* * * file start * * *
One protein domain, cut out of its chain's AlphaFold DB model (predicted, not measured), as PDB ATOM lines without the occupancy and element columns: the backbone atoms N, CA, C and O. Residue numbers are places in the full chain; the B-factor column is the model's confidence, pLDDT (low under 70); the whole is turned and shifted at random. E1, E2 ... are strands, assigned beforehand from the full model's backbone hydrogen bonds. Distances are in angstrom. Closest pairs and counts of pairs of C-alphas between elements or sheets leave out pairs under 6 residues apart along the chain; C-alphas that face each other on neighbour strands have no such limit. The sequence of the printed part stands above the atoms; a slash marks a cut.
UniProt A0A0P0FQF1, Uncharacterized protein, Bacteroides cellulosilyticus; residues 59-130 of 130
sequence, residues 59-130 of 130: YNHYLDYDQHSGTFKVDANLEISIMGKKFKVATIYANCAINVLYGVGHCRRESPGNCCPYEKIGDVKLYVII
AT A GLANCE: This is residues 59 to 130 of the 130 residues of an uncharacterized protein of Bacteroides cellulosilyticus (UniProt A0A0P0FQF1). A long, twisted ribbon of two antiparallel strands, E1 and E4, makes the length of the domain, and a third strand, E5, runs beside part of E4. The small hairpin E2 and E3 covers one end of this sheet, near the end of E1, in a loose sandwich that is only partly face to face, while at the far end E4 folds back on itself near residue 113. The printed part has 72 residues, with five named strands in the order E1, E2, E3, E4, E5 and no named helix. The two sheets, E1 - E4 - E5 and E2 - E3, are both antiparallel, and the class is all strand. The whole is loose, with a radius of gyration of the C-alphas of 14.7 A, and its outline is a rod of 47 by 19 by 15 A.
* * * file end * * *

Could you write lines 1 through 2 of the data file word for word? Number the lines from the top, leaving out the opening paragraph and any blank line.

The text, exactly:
UniProt A0A0P0FQF1, Uncharacterized protein, Bacteroides cellulosilyticus; residues 59-130 of 130
sequence, residues 59-130 of 130: YNHYLDYDQHSGTFKVDANLEISIMGKKFKVATIYANCAINVLYGVGHCRRESPGNCCPYEKIGDVKLYVII